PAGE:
# Is energy conserved on a ball sliding without friction?

If a ball is sliding without friction (down an inclined surface) is energy conserved?

I can’t think of why it wouldn’t be, but my intuition on this stuff is really bad.

In Newtonian mechanics, energy is always conserved (as are angular and linear momentum, separately). When the ball slides down the slope, it loses gravitational potential energy and it gains the equivalent in kinetic energy. Both the horizontal and vertical velocity components increase. Due to the lack of friction between the ball and the slope, there is no torque applied to the ball and the angular kinetic energy and angular momentum remains constant. If there was friction between the ball and the slope, total energy is still conserved and when the angular kinetic energy of the ball increases, the gain in linear kinetic energy would be correspondingly lower and this is why objects with a high moment of inertia accelerate slower down a slope (when there is friction). If the slope was completely frictionless, all these objects in the animation would arrive at the bottom of the slope at the same time.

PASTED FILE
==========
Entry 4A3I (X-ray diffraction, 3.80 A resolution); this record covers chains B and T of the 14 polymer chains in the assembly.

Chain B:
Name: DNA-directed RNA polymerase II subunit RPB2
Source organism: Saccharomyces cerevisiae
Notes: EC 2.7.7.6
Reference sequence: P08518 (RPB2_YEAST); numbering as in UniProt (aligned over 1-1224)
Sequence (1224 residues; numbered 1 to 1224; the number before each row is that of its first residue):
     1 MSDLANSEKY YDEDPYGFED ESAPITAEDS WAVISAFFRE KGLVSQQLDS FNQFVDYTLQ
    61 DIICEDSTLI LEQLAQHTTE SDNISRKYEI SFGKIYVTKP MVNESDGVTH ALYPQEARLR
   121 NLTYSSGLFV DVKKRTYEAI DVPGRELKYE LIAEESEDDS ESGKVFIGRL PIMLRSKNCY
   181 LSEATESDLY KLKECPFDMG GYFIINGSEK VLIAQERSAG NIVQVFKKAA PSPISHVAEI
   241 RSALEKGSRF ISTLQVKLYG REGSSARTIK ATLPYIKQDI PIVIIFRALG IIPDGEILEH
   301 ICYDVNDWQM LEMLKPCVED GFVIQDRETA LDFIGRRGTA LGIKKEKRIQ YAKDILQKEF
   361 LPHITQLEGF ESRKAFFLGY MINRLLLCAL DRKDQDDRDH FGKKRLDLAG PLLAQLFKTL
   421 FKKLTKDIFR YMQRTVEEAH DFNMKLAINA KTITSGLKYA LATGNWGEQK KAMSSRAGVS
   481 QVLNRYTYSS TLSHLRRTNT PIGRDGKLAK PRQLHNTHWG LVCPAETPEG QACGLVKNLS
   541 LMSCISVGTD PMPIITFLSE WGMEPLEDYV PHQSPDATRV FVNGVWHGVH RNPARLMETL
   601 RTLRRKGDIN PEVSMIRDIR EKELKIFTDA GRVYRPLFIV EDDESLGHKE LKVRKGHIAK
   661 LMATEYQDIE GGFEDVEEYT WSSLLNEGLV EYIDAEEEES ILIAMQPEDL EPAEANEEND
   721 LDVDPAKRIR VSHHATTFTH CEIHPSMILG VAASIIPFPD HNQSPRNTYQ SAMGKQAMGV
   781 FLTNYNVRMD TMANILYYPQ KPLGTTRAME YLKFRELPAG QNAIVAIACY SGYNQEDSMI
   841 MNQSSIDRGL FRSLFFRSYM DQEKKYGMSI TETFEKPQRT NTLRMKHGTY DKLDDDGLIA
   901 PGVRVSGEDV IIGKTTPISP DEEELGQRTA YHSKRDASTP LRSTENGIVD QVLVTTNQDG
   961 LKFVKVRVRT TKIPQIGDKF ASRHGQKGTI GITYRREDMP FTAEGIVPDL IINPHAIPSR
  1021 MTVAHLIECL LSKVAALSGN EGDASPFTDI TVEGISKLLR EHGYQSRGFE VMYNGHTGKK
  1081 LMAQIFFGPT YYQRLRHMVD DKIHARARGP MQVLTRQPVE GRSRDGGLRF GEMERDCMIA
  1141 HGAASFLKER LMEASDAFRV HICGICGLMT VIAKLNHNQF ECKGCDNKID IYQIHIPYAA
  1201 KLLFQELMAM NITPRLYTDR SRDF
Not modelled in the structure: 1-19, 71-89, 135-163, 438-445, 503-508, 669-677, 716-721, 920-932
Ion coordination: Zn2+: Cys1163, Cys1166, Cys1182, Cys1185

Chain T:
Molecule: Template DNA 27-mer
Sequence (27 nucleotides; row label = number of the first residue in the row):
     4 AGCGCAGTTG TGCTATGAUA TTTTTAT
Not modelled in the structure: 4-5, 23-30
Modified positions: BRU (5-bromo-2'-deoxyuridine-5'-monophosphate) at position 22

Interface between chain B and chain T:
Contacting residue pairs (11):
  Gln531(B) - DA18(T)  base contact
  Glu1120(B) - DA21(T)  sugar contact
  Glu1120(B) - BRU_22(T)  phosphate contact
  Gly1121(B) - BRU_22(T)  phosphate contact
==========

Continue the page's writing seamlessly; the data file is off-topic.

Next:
In the context of General Relativity, energy is not always conserved in the classical sense, such as in cases like the expansion of the universe where the metric is not necessarily time symmetric, as per Noether's theorem.

The thing that's always true* about energy is that it's neither created nor destroyed. When we talk about whether or not it is conserved, then we have to describe a "system," and in order to fully describe the system, we have to define a boundary.

Energy is "conserved" in any system that does not allow energy to enter or leave across the boundary.

Imagine a perfectly inelastic collision: A ball of putty is dropped onto the floor, and it sticks there. Initially, the system had potential energy. Then, prior to the collision, all of that potential energy was converted to kinetic kinetic energy. But in the final state, the kinetic energy and the potential energy have both gone to zero. Was energy conserved?

If we define our system such that the thermal energy of the ball and the floor are within its "boundary," then yes, energy was conserved. But if we ignore the thermal energy, then we say, no. Energy was not conserved in that collision. In either case, energy was neither created nor destroyed, but in the second case, energy escaped from the system-as-we-defined-it.

Your system is frictionless: It has no means for converting between kinetic or potential energy and heat. So, in your system, it doesn't really matter whether you include thermal energy or not. It doesn't play any role.

* At least, it's always close enough true when you're dealing with classical theory and you're not worried about relativistic motion.